Born to live (not to prepare for life)

    Antoine de Saint-Exupery is best known as the author of The Little Prince.  The timeless quality of this beauty & the beast tale is one small evidence of this man’s life.   His observations are recorded in books such as Wind, Sand and Stars [1967 translation by Lewis Galantiere; Harcourt Inc, Orlando FL], and as he flew over storms and wars, Saint-Exupery saw far more than the landscape. 

 

For instance,


    “There are two hundred million men in Europe whose existence has no meaning and who yearn to come alive.  Industry has torn them from the idiom of their peasant lineage and has locked them up in those enormous ghettos that are like railway yards heaped with blackened trucks.  Out of the depths of their slums these men yearn to be awakened.  There are others, caught in the wheels of a thousand trades, who are forbidden to share in the joys of Mermoz, to a priest, to a man of science.  Once it was believed that to bring these creatures to manhood it was enough to feed them, clothe them, and look to their everyday needs; but we see now that the result of this has been to turn out petty shopkeepers, village politicians, hollow technicians devoid of an inner life.  Some indeed were well taught, but no one troubled to cultivate any of them.  People who believe that culture consists in the capacity to remember formulae have a paltry notion of what it is.  Of course any science student can tell us more about Nature and her laws than can Descartes or Newton, but what can he tell us about the human spirit?


    "With more or less awareness, all men feel the need to come alive.  But most of the methods suggested for bringing this about are snares and delusions.  Men can of course be stirred into life by being dressed up in uniforms and made to blare out chants of war.  It must be confessed that this is one way for men to break bread with comrades and to find what they are seeking, which is a sense of something universal, or self-fulfillment.  But of this bread men die.”

 

Throughout history individuals devoted their lives to the search for more.  The most controversial man of all-time started His public life this way,     “Jesus returned to Galilee in the power of the Spirit, and news about Him spread through the whole countryside.  He taught in their synagogues, and everyone praised Him.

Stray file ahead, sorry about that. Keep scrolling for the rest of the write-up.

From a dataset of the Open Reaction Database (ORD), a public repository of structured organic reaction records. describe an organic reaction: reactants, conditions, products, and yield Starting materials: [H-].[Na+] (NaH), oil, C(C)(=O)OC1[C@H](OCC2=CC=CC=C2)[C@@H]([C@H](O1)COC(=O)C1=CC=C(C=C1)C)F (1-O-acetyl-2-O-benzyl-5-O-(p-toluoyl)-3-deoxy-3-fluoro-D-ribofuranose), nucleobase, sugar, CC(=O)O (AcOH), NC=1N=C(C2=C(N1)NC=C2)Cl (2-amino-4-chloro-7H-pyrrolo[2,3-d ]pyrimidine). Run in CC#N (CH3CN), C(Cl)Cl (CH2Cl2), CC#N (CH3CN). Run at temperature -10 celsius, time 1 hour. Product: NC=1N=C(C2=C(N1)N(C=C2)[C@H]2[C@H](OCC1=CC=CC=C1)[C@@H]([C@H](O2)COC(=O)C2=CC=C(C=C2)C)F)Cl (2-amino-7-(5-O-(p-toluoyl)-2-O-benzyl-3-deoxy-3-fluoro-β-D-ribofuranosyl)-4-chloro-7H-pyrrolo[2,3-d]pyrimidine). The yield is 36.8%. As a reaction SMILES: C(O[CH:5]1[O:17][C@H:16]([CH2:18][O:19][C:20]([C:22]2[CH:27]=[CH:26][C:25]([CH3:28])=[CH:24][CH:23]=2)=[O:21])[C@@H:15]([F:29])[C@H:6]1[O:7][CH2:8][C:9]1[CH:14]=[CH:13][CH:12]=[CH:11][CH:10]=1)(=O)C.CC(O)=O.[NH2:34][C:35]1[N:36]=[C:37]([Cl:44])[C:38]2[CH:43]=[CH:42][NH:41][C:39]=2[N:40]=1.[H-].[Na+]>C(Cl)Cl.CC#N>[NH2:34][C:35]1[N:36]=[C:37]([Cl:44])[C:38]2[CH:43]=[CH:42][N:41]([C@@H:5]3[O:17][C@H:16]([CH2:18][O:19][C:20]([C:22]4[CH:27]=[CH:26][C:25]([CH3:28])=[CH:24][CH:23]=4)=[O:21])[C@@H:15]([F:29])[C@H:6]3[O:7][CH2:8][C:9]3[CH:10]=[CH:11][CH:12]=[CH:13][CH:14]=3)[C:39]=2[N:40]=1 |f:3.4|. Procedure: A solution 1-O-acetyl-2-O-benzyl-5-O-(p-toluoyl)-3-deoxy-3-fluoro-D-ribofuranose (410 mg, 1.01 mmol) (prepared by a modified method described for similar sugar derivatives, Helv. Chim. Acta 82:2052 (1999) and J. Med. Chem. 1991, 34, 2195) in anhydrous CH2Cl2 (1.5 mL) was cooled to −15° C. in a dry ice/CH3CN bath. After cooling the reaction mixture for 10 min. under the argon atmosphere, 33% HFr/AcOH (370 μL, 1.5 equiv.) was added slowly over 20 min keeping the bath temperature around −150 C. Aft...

“He went to Nazareth, where He had been brought up, and on the Sabbath day He went into the synagogue, as was His custom.  And He stood up to read.  The scroll of the prophet Isaiah was handed to Him.  Unrolling it, He found the place where it is written:
    ‘The Spirit of the LORD is on me,
    because He has anointed* me to preach good news to the poor.
He has sent me to proclaim freedom for the prisoners
    And recovery of sight for the blind,
    To release the oppressed,
    To proclaim the year of the LORD’s favor.’”     (Luke 4:14-18)

This was the first time that Rabbi Jeshua spoke in his hometown, and he really ruffled some feathers.  It’s interesting to note that about 20 years later, His brother, James, spoke so vehemently concerning the tongue (James 3:1-12).

 

Jesus went on to explain that the words of the prophet Isaiah that He’d read were being fulfilled in their hearing.  Their pleasure turned to fury as local Joseph’s bastard son suddenly challenged their comfortable religious rules of order.  Didn’t God make it so, and it’s the duty of the holy ones to maintain the status quo?  Small town gossip  isn’t very forgiving or quickly forgotten.

 

This is quite a loaded passage.  Read by itself, it’s all very happily-ever-after.  But if we acknowledge that Jesus said He was responsible for the truth of these words, then He’s making some pretty big claims.  What does this mean for religious ‘righteousness’?  What makes a so-called “Saved” person behave any differently than any other well-intentioned individual?

 

What did Jesus mean about ‘good news’?  Who are the prisoners, the blind, and the oppressed?  Has anyone ever challenged and encouraged you this way?  Where is the condemnation?  Could this be the year that the LORD favors you?

 

What if there’s a bigger reality, one that exceeds the boundaries of time and space, and you’re hearing the call to join in the adventure?  What does God have to do with it?  And if He is responsible, then what benefit have I got that’s better than good intentions?  React on your journal pages.

“Man is born to live, not to prepare for life.”  Boris Pasternak (Doctor Zhivago (1958) pt 2, ch 9, sect 14)


* anoint, v. smear or rub with oil, especially as part of a religious ceremony; ceremonially confer office (on a priest or monarch) by anointing.  [This ancient practice has continued through the health-giving properties of essential oils.]

 

[the Source begins here.]

 

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